Yankee Classic | Bethlehem, NH: Perfect Christmas Trees
The hay wagon slowed to a stop. We tramped along the straight rows of trees, proud and puffed up as new recruits. Five inches of snow crunched underfoot. All around us were the smells of Christmas: pine trees, new snow, horses, and wet wool.
We walked the rows and thought about how much future joy unfolded before us. Some 55,000 Christmas trees grow here at one time — all pushing toward that bright Christmas morning when they hold magic in their branches.
Our tree was near the end of a row, full-bodied and about 6Y, feet tall. We tagged it, cut it down with the bow saws provided, and dragged it to the end of the row. Volunteers pick up the trees and trailer them back to the main barn, where a contraption winds and twines them for car-top travel. We hopped the next hay wagon back to the barn.
Our lodging package included a wreath, too. The former electric plant behind the barn is stocked with fresh wreaths, tree stands, ornaments, and specialty trees. Sipping hot chocolate, we decided on the society’s “untraditional” Rocks wreath, decorated with cones, lotus pods, canella berries, and statice, and topped with a blue velveteen bow.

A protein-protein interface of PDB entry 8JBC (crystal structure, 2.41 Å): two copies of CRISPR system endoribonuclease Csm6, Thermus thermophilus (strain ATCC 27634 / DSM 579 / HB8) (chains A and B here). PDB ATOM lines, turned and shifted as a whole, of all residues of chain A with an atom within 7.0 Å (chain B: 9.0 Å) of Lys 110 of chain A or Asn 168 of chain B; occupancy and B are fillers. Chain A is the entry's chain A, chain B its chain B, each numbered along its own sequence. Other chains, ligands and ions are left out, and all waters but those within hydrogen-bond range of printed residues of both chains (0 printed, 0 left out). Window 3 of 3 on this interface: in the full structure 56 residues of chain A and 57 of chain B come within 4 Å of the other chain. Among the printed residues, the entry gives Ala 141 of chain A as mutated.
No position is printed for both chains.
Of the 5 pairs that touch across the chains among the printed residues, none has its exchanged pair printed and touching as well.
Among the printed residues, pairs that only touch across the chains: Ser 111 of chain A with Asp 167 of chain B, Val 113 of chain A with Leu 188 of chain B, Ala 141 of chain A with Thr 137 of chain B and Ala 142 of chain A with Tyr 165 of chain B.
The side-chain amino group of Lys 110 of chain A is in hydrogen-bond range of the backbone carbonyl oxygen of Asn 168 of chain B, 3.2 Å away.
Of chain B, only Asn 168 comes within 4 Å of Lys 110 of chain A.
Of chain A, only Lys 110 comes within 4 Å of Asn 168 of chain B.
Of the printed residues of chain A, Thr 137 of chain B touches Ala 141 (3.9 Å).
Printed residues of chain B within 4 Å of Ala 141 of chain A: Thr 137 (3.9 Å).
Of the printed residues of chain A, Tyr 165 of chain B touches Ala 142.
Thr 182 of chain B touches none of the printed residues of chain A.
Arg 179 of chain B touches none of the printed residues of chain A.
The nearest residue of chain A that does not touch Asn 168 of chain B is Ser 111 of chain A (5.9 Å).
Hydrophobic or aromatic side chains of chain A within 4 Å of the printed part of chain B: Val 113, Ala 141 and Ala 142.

We set out on the mile-long Christmas Tree Trail and learned how the trees are cared for. Seedlings are four to five years old when they are first planted. They are fertilized in early spring, then in summer are sheared by hand into their conical shape. An average six-foot tree is over ten years old by the time it reaches your living room! Bird perches are sprinkled throughout the plantation to protect the fragile treetops. Even a red-winged blackbird could bend or break the top “leader” on a maturing tree. Kindergartners in Bethlehem plant a seedling and care for it over six seasons before harvesting it when they reach the sixth grade.
All that hiking and fresh air made us hungry again. We loaded our tree and headed to the village to mail Christmas cards and have a bite. Night was falling when we finally drove out of the mountains. I turned back to look at the peaks fading against the sky. The first stars were twinkling, and sure enough, the brightest one of all hung just over Bethlehem.